Hulu is preparing to compete directly with cable television companies by launching its own streaming TV service offering to customers that will provide daily network and cable TV programming by subscription.
The company “hopes to launch the new cable TV-style online service in the first quarter of 2017, according to a May 1 story by The Wall Street Journal, which was based on reports from anonymous sources who are familiar with the matter.
The planned service would stream popular broadcast and cable TV channels and expand the company’s reach from simply offering streamed on-demand TV programming, including current broadcast TV hits, movies, Hulu original shows and more, the article reported. “Walt Disney Co. and 21st Century Fox, co-owners of Hulu, are near agreements to license many of their channels for the platform,” the story continued.
Among the networks that are expected to be part of the Hulu service offering are ABC, ESPN, Disney Channel, Fox broadcast network, Fox News, FX and Fox’s national and regional sports channels, The Journal reported. “Preliminary conversations with other programmers have begun, but the service isn’t looking to offer all the hundreds of channels found in the traditional cable bundle, according to the people familiar with the plans.”
One notable omission at this point is Comcast, which is also an owner of Hulu, but “so far hasn’t agreed to license its networks for the planned digital pay-TV service,” the report continued.
Hulu did not immediately respond to an eWEEK inquiry regarding the report about the potential new television streaming service.
Hulu’s existing streaming subscriptions are priced from $7.99 to $11.99 per month and provide a wide range of programming. Subscribers of the streaming TV service would not be required to also subscribe to the company’s existing offerings, The Journal article said. The price of the upcoming service could be about $40 a month, according to the story.
The streaming video and streaming TV markets are continuing to get more competitive as service offerings to customers expand.
In March, mobile phone carrier AT&T announced that AT&T and DirecTV customers will be able to dump their satellite dishes and receive a wide range of video content via wired or wireless Internet streaming on any device under new services that are expected to launch by the end of 2016. Under three options, customers will be able to get a multitude of DirecTV Now packages that contain various assortments of content similar to DirecTV content today, DirecTV Mobile packages that they can view anywhere or DirecTV Preview packages with ad-supported free content, according to the companies.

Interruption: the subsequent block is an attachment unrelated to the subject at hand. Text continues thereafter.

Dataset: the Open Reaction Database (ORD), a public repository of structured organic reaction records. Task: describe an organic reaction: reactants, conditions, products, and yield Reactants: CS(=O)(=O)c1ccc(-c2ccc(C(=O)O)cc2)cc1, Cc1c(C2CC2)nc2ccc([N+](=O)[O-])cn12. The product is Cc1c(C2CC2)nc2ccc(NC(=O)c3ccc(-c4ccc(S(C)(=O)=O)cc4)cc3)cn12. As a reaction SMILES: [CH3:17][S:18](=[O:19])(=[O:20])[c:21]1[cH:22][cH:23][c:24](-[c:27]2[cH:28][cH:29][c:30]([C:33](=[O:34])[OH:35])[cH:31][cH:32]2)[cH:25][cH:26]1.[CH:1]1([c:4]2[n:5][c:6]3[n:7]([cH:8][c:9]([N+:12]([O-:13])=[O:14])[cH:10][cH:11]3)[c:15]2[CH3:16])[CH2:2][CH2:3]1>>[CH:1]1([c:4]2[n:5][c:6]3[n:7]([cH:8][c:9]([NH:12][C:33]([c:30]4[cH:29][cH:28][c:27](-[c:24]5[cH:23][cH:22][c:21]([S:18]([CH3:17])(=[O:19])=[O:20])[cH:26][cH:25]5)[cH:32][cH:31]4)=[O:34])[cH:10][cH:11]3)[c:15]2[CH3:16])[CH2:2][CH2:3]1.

The packages will work over a wired or wireless Internet connection from any provider on a smartphone, tablet, smart TV, streaming media hardware or PC. The services will allow several users to view content over simultaneous sessions, and they will not require annual contracts, satellite dishes or set-top boxes, according to AT&T.
The DirecTV Now packages will include on-demand and live programming from many networks, plus premium add-on options, and will be available for use after downloading an app and signing up for an account. AT&T acquired DirecTV for $48.5 billion in July 2015, after having pursued the merger since May 2014, according to an earlier eWEEK story.
AT&T’s move to offer enhanced deals to bring over DirecTV customers to grow its own subscriber base was part of the company’s vision for making the acquisition in the first place. The merger turned AT&T into a bigger player with its hands in more markets and a ready pool of new prospects to bring into its business coffers.
Last July, Comcast began offering its Comcast Stream online video streaming service for $15 per month, which provides customers with a package of live television stations, all over their cable Internet connections. The Stream service works without a television or cable box, instead bringing a live video stream directly to a customer’s in-home devices over the Internet via a cable modem.
Stream is an Internet-only service and is not connected to Comcast’s cable television services, which remain separate. The channels included in Stream are network programming from ABC, CBS, The CW, Fox, NBC, PBS, Telemundo, Univision, HBO and local channels where a subscriber lives.
Netflix, a major competitor to Hulu, claims it has about 75 million members in more than 190 countries, and offers streaming video subscription plans priced from $7.99 to $11.99 per month. Its members watch more than 125 million hours of movie and television programming a day, according to the company.
In April, Comcast announced that its NBCUniversal division is acquiring DreamWorks Animation for $3.8 billion as the longtime cable company continues to build its future by adding complementary businesses to steady it as the future of cable television remains unfocused. The merger brings huge opportunities for content streaming to Comcast, which like other cable companies, is seeing its business impacted by customers who are replacing their cable connections with streaming video and original programming from services, such as Hulu, Netflix and Amazon Prime.